'New Trajectories of the Internet' Pragmatically Assesses Trends and What's Needed to Succeed in the Internet's Next Phase

NEW YORK, April 25, 2001 -- Although the Internet bubble has burst, the net still offers many new opportunities and uses for businesses seeking to take advantage of it, asserts an insightful new study being issued in May 2001.

"New Trajectories of the Internet: Umbrellas, Traction, Lift and Other Phenomena" by U.S. information technology consultant Stephen E. Arnold provides a forward-looking road map to these business opportunities, pay-offs and risks, and advice on how to take advantage of them.

The new, 250-page report by Mr. Arnold, a leading authority in database design and online systems, is his fifth over the last 10 years to track the Internet's development. "The Internet was and remains 'cool,'" Mr. Arnold says. But as the Internet enters its third decade, he adds, "New trajectories for the Internet have emerged ... The interest now is in what people really want." "The joy ride is not over," he also notes, "but the requirements for getting one's hand on the throttle are now different."

The report observes that "three metaphors or figures of speech capture the spirit of the change." The words, "plucked from the tidal wave of Internet and venture capital and management consulting neologisms,"are "umbrellas," "traction" and "lift." "They suggest where the Internet is going in the next 12 to 36 months."

Placing equal emphasis on technology and business strategy, "New Trajectories of the Internet" answers such questions as:

  • What business models give a business traction -- the ability to deliver on promises of cost reduction and revenue enhancement?
  • What are the key factors in developing repeat users in an organization?
  • What does the new computing paradigm look like? How will peer-to-peer technologies be used by enterprises to reduce costs?
  • What are the four stages in an intranet or Internet service's expansion?
  • What are the service and cost realities of building network services via the Application Service Provider (ASP) approach?

The report covers portals, personalization, intranets, knowledge management and content management, among other trends. Its focus on business principles and its succinct, clear explanations of important new technologies means that senior executives, Internet entrepreneurs, software developers, consultants and information professionals as well as Internet newcomers can gain valuable insights quickly.

New Trajectories also strips much of the mythology from search and retrieval, which has become a ubiquitous Internet service. It often disappoints more than it satisfies, notes Mr. Arnold, a co-founder of the Point World Wide Web indexing service, now a part of Lycos. He reviews important new developments in indexing, searching and displaying information that are moving from test centers to the mainstream.

Stephen E. Arnold is president of Arnold Information Technology (AIT), a Louisville, Kentucky-based consulting firm specializing in technology assessment and information engineering. AIT has been involved with large-scale online systems for such organizations as US West, the Thomson Corp., John Wiley & Sons and the White House.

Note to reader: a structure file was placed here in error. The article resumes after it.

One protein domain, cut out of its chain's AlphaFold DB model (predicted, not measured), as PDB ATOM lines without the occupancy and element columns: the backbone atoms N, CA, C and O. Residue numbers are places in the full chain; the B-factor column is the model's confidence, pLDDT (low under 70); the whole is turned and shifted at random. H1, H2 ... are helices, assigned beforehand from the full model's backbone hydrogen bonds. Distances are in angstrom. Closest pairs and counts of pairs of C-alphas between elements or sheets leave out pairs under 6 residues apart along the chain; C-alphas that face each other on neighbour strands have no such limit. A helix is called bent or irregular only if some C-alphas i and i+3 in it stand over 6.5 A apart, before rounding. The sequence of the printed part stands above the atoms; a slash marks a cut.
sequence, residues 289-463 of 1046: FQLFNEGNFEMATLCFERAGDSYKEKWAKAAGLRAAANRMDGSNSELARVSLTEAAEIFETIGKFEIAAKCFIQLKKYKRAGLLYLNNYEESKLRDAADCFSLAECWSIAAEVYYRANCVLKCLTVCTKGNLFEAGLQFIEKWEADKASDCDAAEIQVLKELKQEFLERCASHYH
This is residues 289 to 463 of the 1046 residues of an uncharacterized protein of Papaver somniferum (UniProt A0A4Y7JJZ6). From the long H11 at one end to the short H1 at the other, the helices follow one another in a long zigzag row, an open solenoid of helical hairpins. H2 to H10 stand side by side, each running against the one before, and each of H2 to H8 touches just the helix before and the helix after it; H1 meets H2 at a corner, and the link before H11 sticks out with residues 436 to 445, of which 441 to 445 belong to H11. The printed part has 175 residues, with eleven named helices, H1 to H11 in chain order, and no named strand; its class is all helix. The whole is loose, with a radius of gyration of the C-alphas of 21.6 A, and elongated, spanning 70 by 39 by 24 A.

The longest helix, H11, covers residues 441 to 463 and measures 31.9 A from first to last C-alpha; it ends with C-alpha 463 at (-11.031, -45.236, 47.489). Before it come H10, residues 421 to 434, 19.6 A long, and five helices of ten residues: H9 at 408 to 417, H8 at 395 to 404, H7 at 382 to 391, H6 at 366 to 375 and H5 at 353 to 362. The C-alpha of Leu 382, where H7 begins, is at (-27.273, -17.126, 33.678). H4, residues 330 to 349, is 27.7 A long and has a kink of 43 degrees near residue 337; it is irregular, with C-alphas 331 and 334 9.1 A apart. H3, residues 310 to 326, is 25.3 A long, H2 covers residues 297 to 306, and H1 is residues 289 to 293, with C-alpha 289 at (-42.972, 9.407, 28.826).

In 1995, Mr. Arnold was one of the three founders of the Point World Wide Web indexing service. He has been as member of the Board of Advisors to the U.S. Department of Commerce’s National Technical Information Service and an advisor to Kendara, an advanced search and retrieval software developer, purchased last year by Excite@Home.

A well-known commentator and lecturer, Mr. Arnold in 1989 received the Distinguished Lectureship Award from Rutgers University and the American Society for Information Science. In 1998, he received The Gale Group/Online, Inc. "Best Technical Paper" for his analysis of push technology and its impact on commercial and online business.

In April 2000, he was a featured presenter in the Special Libraries Association's Spring Video Conference on "Exploring the Possibilities of Information Portals." In February 2001, Mr. Arnold was a keynote speaker at the National Federation of Abstracting and Information Services annual conference.

Previously published studies by Mr. Arnold include "The Information Factory: a Profile of Japan's Information and Database Structure" (1991); "Internet 2000: the Path to the Total network" (1994), which the Financial Times of London called" the best book of its type available"; and "Publishing on the Internet: a New Medium for a New Millennium" (1996).

His latest study, "New Trajectories of the Internet: Umbrellas, Traction, Lift and Other Phenomena," is being published in May by Infonortics, based in Tetbury, England. The ISBN is 1-873699-73-5, and the price is $100 or, with prepayment, $85. The Infonortics fax number and addresses for ordering the study are (fax) 401-696-5627, (Web) and (mail) Infonortics Ltd, 15 Market Place, Tetbury, Glos. GL8 8DD, UK.

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NOTE TO EDITORS: A limited number of review copies are available; please, apply to the publisher at Photograph of Stephen E. Arnold is available on request to Bogart Communications. CONTACT: 212-486-0030; E-mail:

Stephen E. Arnold
Arnold Information Technology,
Kentucky, USA

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